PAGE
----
Central Air Conditioning Systems

Central air conditioning systems, and by this I mean systems that have an outlet in each room, are far better than air conditioning units that only service one room each. Central air conditioning systems use one central cooling unit to supply cool air to every room simultaneously.

Central Air Conditioning Systems

Central air conditioning systems, as opposed to split air conditioning systems are usually more efficient and less expensive to run. The central A.C. units will also run off gas, whereas the stand-alone units will be electric. This is because central air conditioning systems can cool all the rooms at once, perhaps using thermostats, whereas split air conditioning systems typically only cool one room at a time.

This means that you have to keep the doors shut to get any effective benefit from stand-alone aircon units. Every time you go to the kitchen for a drink, you let warm air in and the aircon unit has to work that much harder again.

On the other hand, if you use one of the central air conditioning systems, you can cool typically up to seven rooms in two zones with just one cooling unit, which can be located outside, in the basement or even in the attic. This means that central air conditioning systems are quieter too.

The cool air is fed to its destination by ducting and because it is cooling several or all of your rooms at once, you can walk about your house as you normally would, only keeping external doors closed for the sake of cool air escaping. These indoor air quality systems allow better performance, higher energy efficiency and a more constant temperature for greater comfort.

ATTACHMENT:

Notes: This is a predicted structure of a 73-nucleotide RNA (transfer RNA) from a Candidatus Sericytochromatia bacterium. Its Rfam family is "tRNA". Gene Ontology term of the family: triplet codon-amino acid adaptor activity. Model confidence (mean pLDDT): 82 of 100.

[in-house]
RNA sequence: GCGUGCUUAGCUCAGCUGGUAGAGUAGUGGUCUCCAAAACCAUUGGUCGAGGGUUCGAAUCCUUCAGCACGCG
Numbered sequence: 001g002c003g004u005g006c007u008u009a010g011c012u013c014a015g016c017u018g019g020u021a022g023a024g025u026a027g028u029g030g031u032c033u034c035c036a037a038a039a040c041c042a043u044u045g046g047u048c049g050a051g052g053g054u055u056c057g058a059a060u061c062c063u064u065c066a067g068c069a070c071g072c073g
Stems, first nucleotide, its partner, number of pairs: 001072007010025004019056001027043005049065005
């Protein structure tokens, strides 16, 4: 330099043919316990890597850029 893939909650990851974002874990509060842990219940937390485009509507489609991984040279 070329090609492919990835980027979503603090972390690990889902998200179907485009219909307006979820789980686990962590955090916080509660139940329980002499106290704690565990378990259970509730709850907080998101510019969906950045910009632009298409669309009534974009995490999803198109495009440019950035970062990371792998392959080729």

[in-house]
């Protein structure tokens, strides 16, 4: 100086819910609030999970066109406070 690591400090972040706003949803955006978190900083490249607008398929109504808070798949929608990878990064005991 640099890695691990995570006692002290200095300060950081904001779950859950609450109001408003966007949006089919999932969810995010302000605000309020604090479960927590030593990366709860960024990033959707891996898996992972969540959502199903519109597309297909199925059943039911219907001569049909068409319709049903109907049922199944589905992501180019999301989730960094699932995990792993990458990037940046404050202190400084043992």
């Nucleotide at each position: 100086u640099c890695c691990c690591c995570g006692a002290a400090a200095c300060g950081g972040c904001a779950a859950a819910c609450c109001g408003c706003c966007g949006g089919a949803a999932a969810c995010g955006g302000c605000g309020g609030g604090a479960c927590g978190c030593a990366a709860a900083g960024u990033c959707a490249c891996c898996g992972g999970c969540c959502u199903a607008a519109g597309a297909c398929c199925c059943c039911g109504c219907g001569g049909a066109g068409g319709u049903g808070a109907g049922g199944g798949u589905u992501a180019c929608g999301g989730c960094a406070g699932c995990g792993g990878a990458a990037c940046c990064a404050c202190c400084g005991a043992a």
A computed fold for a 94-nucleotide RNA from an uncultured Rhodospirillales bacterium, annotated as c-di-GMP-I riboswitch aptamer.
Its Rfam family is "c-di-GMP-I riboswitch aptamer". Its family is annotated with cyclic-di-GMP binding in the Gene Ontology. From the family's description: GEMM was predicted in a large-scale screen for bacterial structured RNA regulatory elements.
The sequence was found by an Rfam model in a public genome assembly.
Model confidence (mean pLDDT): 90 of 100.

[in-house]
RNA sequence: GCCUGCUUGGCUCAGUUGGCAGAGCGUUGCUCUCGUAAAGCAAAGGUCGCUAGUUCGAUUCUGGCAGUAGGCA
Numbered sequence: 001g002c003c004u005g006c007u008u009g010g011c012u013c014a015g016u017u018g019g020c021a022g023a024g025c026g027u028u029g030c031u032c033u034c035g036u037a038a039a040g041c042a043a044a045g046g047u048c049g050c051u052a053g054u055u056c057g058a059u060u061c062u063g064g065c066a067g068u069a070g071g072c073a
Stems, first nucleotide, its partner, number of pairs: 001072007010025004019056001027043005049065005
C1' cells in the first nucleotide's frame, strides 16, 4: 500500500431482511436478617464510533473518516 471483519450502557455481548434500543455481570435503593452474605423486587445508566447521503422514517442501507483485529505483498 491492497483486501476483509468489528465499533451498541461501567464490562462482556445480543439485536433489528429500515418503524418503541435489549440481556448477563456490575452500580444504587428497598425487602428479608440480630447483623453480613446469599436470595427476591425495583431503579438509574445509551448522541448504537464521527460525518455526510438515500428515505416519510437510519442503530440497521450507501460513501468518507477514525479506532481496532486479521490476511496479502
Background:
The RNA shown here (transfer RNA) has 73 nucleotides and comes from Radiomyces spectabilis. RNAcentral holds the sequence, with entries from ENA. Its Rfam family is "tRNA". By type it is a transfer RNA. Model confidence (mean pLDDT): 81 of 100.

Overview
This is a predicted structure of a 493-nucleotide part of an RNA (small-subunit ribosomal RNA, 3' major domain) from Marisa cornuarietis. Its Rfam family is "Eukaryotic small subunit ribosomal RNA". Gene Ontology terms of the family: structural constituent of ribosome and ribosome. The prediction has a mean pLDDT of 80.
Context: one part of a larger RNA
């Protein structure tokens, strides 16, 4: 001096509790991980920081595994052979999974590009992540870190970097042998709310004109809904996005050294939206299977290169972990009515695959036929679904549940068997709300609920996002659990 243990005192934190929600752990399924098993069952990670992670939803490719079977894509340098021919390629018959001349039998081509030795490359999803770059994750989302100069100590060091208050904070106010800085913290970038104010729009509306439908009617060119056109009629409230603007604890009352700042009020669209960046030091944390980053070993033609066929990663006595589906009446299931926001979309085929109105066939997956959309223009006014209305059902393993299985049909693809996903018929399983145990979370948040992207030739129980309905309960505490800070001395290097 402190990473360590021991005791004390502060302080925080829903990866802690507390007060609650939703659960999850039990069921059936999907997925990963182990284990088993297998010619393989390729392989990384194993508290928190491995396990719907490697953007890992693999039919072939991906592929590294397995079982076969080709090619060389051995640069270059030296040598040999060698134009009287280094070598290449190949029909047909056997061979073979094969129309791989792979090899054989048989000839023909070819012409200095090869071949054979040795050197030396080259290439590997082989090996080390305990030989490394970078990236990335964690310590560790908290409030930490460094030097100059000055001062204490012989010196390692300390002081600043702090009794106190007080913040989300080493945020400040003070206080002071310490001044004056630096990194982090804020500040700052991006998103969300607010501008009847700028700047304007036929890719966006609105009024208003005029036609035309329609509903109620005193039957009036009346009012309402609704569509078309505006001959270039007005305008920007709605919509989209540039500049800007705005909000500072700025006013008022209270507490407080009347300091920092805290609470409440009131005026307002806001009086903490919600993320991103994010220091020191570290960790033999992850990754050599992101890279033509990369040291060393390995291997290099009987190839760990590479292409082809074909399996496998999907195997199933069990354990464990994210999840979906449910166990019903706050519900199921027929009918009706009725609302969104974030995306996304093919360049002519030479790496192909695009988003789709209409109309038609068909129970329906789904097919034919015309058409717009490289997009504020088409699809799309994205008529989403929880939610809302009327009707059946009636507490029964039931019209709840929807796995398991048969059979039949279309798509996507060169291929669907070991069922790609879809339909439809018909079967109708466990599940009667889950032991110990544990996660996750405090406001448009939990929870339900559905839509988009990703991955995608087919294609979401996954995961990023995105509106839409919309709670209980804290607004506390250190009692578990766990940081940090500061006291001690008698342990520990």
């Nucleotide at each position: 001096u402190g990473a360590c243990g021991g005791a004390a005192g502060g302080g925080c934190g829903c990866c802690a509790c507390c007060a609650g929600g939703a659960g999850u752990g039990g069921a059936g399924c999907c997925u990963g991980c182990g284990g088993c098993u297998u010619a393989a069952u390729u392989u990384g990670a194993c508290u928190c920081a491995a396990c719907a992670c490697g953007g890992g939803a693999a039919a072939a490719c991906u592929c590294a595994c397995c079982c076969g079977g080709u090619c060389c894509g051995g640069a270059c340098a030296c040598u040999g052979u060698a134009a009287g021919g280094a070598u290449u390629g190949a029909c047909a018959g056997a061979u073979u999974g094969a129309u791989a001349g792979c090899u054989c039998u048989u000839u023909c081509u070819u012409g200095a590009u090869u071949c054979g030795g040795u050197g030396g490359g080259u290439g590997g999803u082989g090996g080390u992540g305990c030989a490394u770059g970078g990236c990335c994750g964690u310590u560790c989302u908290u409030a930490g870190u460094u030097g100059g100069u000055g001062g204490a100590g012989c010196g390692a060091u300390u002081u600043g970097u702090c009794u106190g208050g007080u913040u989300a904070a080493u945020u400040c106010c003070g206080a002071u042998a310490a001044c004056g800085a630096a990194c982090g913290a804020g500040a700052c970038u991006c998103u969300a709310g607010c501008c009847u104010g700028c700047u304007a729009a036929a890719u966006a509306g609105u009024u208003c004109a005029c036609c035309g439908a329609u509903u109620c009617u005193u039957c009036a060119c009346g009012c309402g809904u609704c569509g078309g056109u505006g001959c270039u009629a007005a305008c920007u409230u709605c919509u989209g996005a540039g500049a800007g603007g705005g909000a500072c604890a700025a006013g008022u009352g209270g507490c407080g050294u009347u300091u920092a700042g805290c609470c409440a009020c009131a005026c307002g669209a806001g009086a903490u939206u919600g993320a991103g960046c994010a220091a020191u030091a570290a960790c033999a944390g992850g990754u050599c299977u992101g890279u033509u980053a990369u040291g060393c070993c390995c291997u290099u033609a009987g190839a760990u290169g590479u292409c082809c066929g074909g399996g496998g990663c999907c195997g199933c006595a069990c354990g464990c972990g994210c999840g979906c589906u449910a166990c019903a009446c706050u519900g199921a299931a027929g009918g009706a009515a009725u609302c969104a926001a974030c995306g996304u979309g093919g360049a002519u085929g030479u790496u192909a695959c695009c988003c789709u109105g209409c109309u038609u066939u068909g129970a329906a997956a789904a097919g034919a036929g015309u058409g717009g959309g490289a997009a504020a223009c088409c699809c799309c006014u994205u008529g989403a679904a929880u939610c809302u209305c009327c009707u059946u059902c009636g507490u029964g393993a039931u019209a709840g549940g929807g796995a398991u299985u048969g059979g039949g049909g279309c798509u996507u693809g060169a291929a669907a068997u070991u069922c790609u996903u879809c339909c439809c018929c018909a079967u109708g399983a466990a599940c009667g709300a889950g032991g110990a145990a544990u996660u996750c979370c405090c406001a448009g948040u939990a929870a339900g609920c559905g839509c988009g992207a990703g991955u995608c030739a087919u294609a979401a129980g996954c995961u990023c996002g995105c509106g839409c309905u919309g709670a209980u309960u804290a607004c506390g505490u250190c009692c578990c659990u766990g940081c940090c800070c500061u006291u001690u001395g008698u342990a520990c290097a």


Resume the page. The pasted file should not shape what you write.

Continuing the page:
Central air conditioning systems consist of indoor and outdoor units and the ducting to distribute the cool air. Furthermore, most central air conditioning systems can be installed in such a way as to make use of any existing heating ducting too. The compressor unit is kept outside or in the basement, because it emits a certain amount of heat and noise.

The evaporator unit is kept indoors and could be next to your central heating’s main induction vent if you have one and you want to try combining the both systems. The savings possible by using the ducting for both air conditioning and heating systems can be considerable and much more attractive to look at too.

Central air conditioning systems’ costs vary considerably from type to type, but one of the main deciding factors is how many rooms do you want to service and what is the volume of air within them. Other factors can be whether your windows and doors fit closely, whether children (or adults) are constantly in and out and whether you have cat or dog flaps.

However, as a general rule of thumb, you could work on the principle of about $7,000 for a typical three or four bedroomed house. You can save half of that if the ducting is already in situ.

Before buying any equipment, especially the more expensive items, you will have to shop around. First of all, do what you are obviously doing now, look on the Internet. On sites like this you will find advertisers of different models of central air conditioning systems, contact some of them and request further information and rough air conditioning price quotes for the models of central A.C. systems you are interested in.

Look in Yellow Pages too and do the same. Ask friends who did their installation and finally, when you think that you understand the terminology and know roughly what you want, get some quotes for your favorite central air conditioning systems from bona fide expert HVAC contractors.